246-335-095Supervision of home health care. [Statutory Authority: Chapter 70.127 RCW. WSR 02-18-026, § 246-335-095, filed 8/23/02, effective 10/1/02.] Repealed by WSR 18-06-093, filed 3/6/18, effective 4/6/18. Statutory Authority: RCW 70.127.120 and 43.70.250.
246-335-100Supervision of hospice care. [Statutory Authority: Chapter 70.127 RCW. WSR 02-18-026, § 246-335-100, filed 8/23/02, effective 10/1/02.] Repealed by WSR 18-06-093, filed 3/6/18, effective 4/6/18. Statutory Authority: RCW 70.127.120 and 43.70.250.
246-335-105Supervision of home care. [Statutory Authority: Chapter 70.127 RCW. WSR 02-18-026, § 246-335-105, filed 8/23/02, effective 10/1/02.] Repealed by WSR 18-06-093, filed 3/6/18, effective 4/6/18. Statutory Authority: RCW 70.127.120 and 43.70.250.
246-335-110Patient/client records. [Statutory Authority: Chapter 70.127 RCW. WSR 02-18-026, § 246-335-110, filed 8/23/02, effective 10/1/02.] Repealed by WSR 18-06-093, filed 3/6/18, effective 4/6/18. Statutory Authority: RCW 70.127.120 and 43.70.250.
246-335-115Quality improvement. [Statutory Authority: Chapter 70.127 RCW. WSR 02-18-026, § 246-335-115, filed 8/23/02, effective 10/1/02.] Repealed by WSR 18-06-093, filed 3/6/18, effective 4/6/18. Statutory Authority: RCW 70.127.120 and 43.70.250.
246-335-120Home medical supplies and equipment. [Statutory Authority: Chapter 70.127 RCW. WSR 02-18-026, § 246-335-120, filed 8/23/02, effective 10/1/02.] Repealed by WSR 18-06-093, filed 3/6/18, effective 4/6/18. Statutory Authority: RCW 70.127.120 and 43.70.250.
246-335-125Exemptions and alternative methods. [Statutory Authority: Chapter 70.127 RCW. WSR 02-18-026, § 246-335-125, filed 8/23/02, effective 10/1/02.] Repealed by WSR 18-06-093, filed 3/6/18, effective 4/6/18. Statutory Authority: RCW 70.127.120 and 43.70.250.
246-335-130Applicability. [Statutory Authority: Chapter 70.127 RCW. WSR 02-18-026, § 246-335-130, filed 8/23/02, effective 10/1/02.] Repealed by WSR 18-06-093, filed 3/6/18, effective 4/6/18. Statutory Authority: RCW 70.127.120 and 43.70.250.
246-335-135Definitions. [Statutory Authority: Chapter 70.127 RCW. WSR 02-18-026, § 246-335-135, filed 8/23/02, effective 10/1/02.] Repealed by WSR 18-06-093, filed 3/6/18, effective 4/6/18. Statutory Authority: RCW 70.127.120 and 43.70.250.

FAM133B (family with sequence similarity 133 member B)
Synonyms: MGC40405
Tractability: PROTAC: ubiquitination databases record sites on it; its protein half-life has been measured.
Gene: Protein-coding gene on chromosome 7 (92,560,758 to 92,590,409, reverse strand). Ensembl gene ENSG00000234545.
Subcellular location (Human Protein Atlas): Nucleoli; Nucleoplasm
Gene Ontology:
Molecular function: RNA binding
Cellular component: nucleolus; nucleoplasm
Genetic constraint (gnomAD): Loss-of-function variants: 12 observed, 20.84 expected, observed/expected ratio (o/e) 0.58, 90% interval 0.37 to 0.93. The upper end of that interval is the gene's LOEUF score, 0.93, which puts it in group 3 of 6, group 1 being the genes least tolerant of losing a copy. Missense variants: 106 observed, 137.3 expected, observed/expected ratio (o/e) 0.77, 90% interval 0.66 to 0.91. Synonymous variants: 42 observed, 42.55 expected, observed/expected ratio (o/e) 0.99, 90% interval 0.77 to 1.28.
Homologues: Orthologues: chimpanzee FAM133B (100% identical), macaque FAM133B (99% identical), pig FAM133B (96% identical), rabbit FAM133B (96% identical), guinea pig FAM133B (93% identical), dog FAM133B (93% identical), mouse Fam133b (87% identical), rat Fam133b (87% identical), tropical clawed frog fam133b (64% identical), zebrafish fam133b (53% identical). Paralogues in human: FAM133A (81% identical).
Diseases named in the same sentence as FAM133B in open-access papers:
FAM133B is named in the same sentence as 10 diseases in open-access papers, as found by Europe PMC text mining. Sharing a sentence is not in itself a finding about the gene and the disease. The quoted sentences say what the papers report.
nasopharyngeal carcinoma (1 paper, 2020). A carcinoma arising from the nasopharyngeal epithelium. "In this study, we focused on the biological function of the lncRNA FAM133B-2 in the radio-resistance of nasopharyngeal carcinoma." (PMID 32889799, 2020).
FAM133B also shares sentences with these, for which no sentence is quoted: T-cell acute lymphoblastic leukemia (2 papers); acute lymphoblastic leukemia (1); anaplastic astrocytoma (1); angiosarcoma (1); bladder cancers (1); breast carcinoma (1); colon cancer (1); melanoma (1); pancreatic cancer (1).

246-335-140License required. [Statutory Authority: Chapter 70.127 RCW. WSR 02-18-026, § 246-335-140, filed 8/23/02, effective 10/1/02.] Repealed by WSR 18-06-093, filed 3/6/18, effective 4/6/18. Statutory Authority: RCW 70.127.120 and 43.70.250.
246-335-145Initial application. [Statutory Authority: Chapter 70.127 RCW. WSR 02-18-026, § 246-335-145, filed 8/23/02, effective 10/1/02.] Repealed by WSR 18-06-093, filed 3/6/18, effective 4/6/18. Statutory Authority: RCW 70.127.120 and 43.70.250.
246-335-150Renewal. [Statutory Authority: Chapter 70.127 RCW. WSR 02-18-026, § 246-335-150, filed 8/23/02, effective 10/1/02.] Repealed by WSR 18-06-093, filed 3/6/18, effective 4/6/18. Statutory Authority: RCW 70.127.120 and 43.70.250.
246-335-155Other general hospice care center licensing requirements. [Statutory Authority: Chapter 70.127 RCW. WSR 02-18-026, § 246-335-155, filed 8/23/02, effective 10/1/02.] Repealed by WSR 18-06-093, filed 3/6/18, effective 4/6/18. Statutory Authority: RCW 70.127.120 and 43.70.250.
246-335-160Nutritional services. [Statutory Authority: Chapter 70.127 RCW. WSR 02-18-026, § 246-335-160, filed 8/23/02, effective 10/1/02.] Repealed by WSR 18-06-093, filed 3/6/18, effective 4/6/18. Statutory Authority: RCW 70.127.120 and 43.70.250.
246-335-165Infection control. [Statutory Authority: Chapter 70.127 RCW. WSR 02-18-026, § 246-335-165, filed 8/23/02, effective 10/1/02.] Repealed by WSR 18-06-093, filed 3/6/18, effective 4/6/18. Statutory Authority: RCW 70.127.120 and 43.70.250.
246-335-170Emergency preparedness. [Statutory Authority: Chapter 70.127 RCW. WSR 02-18-026, § 246-335-170, filed 8/23/02, effective 10/1/02.] Repealed by WSR 18-06-093, filed 3/6/18, effective 4/6/18. Statutory Authority: RCW 70.127.120 and 43.70.250.
246-335-175Pharmaceutical services. [Statutory Authority: 2013 c 19 and RCW 70.127.120. WSR 15-09-108, § 246-335-175, filed 4/20/15, effective 5/21/15. Statutory Authority: Chapter 70.127 RCW. WSR 02-18-026, § 246-335-175, filed 8/23/02, effective 10/1/02.] Repealed by WSR 18-06-093, filed 3/6/18, effective 4/6/18. Statutory Authority: RCW 70.127.120 and 43.70.250.
246-335-180Applicability. [Statutory Authority: Chapter 70.127 RCW. WSR 02-18-026, § 246-335-180, filed 8/23/02, effective 10/1/02.] Repealed by WSR 18-06-093, filed 3/6/18, effective 4/6/18. Statutory Authority: RCW 70.127.120 and 43.70.250.